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  • Alex Cloherty

The season of Streptococcus

The year was 2010. I was in Scotland with the 'Coast String Fiddlers', the traditional Scottish music band that I was a member of for most of my teenage years. I was absolutely having the time of my life, parading about Edinburgh and Aberdeen with my friends, sneaking my first sip (or two) of Scotch whiskey, and playing my heart out on my bass guitar… until I started to get a very sore throat.

I toughed it out, but as time went on, I distinctly remember wondering, why the heck is this sore throat just getting worse? After a few days, I eventually got to a doctor’s cabinet, where my throat was swabbed and I was promptly diagnosed with ‘strep throat’.

That was, in my memory, my first brush with Streptococcus pyogenes.

Streptococcus pyogenes (which you might also see referred to as ‘Group A Streptococcus’ or just 'Strep A') is a bacterium that exclusively infects humans - and it does a very good job indeed at infecting us, its host of choice. As well as causing strep throat, Streptococcus pyogenes can also cause much scarier diseases, such as necrotizing fasciitis (commonly known as flesh-eating disease), streptococcal toxic shock syndrome or ‘STSS’, and a disease that we are seeing a whole lot of this year: the childhood disease known as scarlet fever.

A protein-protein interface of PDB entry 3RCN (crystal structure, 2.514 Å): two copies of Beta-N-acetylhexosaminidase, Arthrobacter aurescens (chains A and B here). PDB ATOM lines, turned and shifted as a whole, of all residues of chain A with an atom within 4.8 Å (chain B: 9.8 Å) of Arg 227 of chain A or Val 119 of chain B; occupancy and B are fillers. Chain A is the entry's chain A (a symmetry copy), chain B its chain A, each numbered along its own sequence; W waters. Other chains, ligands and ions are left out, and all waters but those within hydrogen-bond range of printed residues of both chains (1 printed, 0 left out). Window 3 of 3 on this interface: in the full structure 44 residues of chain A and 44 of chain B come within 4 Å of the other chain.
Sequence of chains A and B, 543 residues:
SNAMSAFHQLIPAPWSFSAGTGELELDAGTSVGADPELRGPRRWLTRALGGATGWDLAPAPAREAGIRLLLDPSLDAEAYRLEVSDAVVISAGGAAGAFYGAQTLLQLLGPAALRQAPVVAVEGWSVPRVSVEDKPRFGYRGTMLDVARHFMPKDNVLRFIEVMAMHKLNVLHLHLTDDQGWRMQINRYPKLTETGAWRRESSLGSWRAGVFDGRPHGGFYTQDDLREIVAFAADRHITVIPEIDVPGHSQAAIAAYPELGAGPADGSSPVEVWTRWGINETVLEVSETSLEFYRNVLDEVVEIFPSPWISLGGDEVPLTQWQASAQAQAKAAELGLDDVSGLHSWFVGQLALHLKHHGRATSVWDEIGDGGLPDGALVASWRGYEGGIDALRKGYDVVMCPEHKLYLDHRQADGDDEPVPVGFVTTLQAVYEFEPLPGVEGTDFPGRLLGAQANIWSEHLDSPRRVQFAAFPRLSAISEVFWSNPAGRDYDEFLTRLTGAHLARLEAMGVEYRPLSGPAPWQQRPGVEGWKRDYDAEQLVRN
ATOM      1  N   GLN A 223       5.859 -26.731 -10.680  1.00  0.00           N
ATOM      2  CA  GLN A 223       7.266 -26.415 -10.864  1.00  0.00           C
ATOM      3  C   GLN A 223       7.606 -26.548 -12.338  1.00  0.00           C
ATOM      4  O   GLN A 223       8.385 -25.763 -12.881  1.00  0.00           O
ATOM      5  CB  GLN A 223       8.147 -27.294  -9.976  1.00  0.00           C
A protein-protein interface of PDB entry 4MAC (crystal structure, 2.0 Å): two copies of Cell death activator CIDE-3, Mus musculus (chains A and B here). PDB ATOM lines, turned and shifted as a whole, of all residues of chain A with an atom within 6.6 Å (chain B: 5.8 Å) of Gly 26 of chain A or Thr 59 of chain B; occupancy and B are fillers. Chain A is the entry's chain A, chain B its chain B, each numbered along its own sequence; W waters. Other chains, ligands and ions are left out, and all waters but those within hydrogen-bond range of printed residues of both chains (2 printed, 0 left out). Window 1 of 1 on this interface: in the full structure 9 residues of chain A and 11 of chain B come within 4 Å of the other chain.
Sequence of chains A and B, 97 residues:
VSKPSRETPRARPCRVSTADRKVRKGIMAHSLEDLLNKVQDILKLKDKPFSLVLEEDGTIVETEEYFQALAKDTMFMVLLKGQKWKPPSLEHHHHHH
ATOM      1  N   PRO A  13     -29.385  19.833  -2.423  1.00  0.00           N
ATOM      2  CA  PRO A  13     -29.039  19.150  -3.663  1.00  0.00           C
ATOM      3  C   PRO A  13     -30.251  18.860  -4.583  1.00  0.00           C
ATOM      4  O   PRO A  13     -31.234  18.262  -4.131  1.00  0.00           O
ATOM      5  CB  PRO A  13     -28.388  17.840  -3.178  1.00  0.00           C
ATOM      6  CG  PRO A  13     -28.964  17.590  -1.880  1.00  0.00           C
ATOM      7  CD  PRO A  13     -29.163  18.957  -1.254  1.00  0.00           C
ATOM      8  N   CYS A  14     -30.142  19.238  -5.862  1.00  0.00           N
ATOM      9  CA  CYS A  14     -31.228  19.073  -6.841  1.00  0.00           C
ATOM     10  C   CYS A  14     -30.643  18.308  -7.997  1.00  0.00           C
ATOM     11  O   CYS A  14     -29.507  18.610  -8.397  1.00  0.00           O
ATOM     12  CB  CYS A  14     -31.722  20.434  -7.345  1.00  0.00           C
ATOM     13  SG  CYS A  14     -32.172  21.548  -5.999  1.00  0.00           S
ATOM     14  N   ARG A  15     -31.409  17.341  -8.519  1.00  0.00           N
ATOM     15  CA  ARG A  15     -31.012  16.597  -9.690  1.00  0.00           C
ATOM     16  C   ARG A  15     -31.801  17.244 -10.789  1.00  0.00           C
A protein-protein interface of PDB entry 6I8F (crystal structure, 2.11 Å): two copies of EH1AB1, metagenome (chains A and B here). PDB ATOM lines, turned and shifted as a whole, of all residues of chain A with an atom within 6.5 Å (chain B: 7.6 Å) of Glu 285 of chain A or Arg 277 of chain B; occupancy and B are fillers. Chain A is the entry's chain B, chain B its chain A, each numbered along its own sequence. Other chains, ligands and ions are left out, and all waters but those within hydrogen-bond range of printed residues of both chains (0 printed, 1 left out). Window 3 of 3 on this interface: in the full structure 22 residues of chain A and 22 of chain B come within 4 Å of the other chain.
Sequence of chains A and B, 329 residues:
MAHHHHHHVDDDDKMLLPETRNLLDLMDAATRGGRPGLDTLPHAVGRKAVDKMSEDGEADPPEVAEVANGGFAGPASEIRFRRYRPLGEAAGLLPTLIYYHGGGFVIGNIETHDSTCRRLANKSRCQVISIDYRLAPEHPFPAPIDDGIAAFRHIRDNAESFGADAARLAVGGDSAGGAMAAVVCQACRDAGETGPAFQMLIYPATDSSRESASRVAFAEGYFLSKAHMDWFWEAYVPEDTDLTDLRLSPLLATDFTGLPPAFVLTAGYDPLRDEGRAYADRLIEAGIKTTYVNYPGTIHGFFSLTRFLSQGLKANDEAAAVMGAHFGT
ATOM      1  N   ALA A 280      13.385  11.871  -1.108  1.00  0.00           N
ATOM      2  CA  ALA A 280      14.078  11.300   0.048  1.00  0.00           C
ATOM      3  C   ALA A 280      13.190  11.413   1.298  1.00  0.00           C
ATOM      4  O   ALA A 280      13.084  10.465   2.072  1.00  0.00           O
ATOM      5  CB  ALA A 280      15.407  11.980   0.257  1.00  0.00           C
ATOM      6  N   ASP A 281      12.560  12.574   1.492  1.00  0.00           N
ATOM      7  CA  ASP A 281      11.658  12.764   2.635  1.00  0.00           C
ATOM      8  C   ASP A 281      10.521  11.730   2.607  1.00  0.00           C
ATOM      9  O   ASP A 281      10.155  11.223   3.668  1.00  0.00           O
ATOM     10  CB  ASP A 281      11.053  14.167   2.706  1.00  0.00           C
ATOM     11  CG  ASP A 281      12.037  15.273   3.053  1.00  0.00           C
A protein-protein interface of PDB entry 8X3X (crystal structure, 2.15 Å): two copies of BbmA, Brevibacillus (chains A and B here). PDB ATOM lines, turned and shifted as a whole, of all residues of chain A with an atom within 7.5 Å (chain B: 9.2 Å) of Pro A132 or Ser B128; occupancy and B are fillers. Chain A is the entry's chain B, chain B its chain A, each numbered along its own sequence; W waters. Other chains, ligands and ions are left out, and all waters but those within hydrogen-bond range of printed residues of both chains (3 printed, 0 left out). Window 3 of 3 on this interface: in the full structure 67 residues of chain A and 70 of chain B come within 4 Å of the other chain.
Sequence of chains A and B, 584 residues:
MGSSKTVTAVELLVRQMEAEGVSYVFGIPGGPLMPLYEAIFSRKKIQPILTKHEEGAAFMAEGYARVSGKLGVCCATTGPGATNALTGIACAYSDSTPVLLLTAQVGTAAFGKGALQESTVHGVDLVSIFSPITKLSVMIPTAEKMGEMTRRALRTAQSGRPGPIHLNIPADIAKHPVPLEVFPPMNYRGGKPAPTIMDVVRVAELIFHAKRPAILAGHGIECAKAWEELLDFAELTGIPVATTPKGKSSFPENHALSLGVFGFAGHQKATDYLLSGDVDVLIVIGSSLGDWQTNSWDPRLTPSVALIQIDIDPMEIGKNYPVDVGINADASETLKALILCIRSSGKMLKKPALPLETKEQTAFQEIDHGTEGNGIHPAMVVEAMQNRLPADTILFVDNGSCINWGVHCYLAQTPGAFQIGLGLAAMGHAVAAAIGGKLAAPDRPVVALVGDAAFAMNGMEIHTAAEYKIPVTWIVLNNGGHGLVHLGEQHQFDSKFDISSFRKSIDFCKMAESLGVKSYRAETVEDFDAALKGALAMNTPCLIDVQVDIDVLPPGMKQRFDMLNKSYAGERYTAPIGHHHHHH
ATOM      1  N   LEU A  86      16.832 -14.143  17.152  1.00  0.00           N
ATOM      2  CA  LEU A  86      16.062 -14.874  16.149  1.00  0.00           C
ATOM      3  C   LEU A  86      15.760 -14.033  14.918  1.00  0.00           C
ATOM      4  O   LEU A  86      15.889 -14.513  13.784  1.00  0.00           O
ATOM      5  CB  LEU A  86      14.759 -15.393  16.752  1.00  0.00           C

So, let's fast forward from 2010 to 2022 in the UK. This year, the UK national health security agency recently reported a dramatic upsurge of scarlet fever and other Streptococcus pyogenes infections - with more than double the amount of scarlet fever cases in the autumn of 2022 as compared to that of 2017. And on December 8th, the World Health Organization reported that several other EU member states were also struggling with an increased number of Streptococcus pyogenes infections.

If you’re a regular reader of Microbial Mondays, at this point you might think, ‘Wait a minute. Haven’t I read that paragraph before?’

Well, you’d be pretty spot on. A few weeks ago, I wrote an article about the unseasonable upsurge of respiratory syncytial virus (RSV) infections across much of the world, and I used some pretty similar language. So, why is the same thing happening with this bacterium, Streptococcus pyogenes, as with a completely unrelated virus?

Well, despite the fact that one of these childhood diseases is caused by a virus, and the other by bacteria, some similar forces may be at play.

One possible explanation could be that new, more infectious types of both RSV and Streptococcus pyogenes have evolved over the last few years. Just like RSV, Streptococcus pyogenes can mutate from season to season. Indeed, this bacterium is notorious for ‘changing its winter coat’. In the same way that you might buy a new coat for the new season if your old one is looking a bit drab and you don’t want people to see you looking scruffy, Streptococcus pyogenes is very skilled at pulling a switcheroo with its outer ‘clothing’. And, just like your neighbours might not recognize you when you first go out wearing your new duds, our immune systems cannot as easily recognize Streptococcus pyogenes when it changes its winter coat. That means that our immune systems won’t recognize the bacteria as a danger as quickly as they would if it had still been wearing last year’s winter coat. So, a new winter coat for the bacterium, which can help it sneak under the radar of our immune systems, is one possible explanation for an increase in Streptococcus pyogenes cases.